“There’s something really stupid about the meta-ethical arguments about whether or not legitimations for ethics are absolute or not, and, if not, whether people can still be ethical…most people just don’t give a shit about meta-ethics.”
This is of interest to me, among other things, because I’ve recently been doing a certain amount of work on meta-ethics (i.e. what is ethics? what do words like ‘good’ mean?) and will, with luck, be presenting to a conference in mid-November, arguing that the foundations of ethics (in at least one sense) are absolute (in at least one sense) in what I think is a fairly novel way. If that goes well I will probably post on it. So I don’t think the whole issue is ‘stupid’.
Of course Missives has a point, which is that people are not waiting with bated breath for some philosophers to finally announce whether truth is beauty, or whether, in fact, beauty is truth. Most of the actions that we call ‘moral’ (in at least one sense) are motivated by something other than metaphysics – they’re some psychological impulse or other, whether empathy, disgust, fear, etc.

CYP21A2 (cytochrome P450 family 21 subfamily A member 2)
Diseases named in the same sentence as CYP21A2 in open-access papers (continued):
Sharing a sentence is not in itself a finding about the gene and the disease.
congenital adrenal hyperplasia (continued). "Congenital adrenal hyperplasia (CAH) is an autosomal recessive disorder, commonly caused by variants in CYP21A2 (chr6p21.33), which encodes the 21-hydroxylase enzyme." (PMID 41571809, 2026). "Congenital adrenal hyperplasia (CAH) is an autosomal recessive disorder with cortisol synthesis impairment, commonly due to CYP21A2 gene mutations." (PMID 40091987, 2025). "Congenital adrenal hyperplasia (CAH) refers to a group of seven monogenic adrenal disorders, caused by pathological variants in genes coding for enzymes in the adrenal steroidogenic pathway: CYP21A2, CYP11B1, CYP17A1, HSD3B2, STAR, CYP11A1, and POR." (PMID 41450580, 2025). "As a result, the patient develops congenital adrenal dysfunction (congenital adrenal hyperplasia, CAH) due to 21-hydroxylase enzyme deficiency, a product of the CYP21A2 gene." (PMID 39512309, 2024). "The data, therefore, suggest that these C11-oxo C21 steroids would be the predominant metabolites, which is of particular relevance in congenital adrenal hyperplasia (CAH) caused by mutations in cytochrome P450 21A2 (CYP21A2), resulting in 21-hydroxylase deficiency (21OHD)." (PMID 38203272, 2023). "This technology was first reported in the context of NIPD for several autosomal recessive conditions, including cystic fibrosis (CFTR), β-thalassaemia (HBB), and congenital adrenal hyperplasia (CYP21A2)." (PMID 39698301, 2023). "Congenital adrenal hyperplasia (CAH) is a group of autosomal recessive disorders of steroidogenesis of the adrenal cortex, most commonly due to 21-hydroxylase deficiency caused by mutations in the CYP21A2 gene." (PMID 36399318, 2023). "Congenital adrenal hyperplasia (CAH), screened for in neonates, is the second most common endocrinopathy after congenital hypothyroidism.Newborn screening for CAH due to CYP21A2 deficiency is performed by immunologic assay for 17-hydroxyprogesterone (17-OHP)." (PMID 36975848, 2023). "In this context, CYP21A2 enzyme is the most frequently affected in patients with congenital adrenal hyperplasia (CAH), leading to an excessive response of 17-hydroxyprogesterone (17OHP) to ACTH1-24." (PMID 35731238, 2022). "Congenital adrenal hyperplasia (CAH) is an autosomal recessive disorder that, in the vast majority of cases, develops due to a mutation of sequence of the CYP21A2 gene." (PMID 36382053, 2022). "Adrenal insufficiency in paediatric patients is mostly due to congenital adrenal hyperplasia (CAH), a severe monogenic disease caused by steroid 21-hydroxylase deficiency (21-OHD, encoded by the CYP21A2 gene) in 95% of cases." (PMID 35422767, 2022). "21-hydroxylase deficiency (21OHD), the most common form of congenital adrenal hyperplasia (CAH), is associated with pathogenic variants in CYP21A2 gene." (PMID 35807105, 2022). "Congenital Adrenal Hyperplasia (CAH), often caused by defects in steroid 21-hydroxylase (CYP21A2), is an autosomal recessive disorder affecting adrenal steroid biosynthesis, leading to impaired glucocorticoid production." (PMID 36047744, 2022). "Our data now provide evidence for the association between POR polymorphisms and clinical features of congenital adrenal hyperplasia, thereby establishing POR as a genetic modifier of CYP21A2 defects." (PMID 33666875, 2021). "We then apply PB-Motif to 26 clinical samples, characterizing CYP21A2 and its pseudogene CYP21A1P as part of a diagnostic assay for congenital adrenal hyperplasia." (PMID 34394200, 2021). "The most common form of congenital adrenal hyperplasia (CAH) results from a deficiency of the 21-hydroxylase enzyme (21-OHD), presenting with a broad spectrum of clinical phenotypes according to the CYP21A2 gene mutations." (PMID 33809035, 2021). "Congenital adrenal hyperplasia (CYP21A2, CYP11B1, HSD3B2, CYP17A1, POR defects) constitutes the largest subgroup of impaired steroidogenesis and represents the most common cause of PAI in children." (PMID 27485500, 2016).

But I think this point can be over-stated. The question to ask, I think, is not so much ‘does philosophy affect people’s behaviour?’, but rather the two questions ‘does philosophy affect ideology?’ and ‘does ideology affect people’s behaviour?’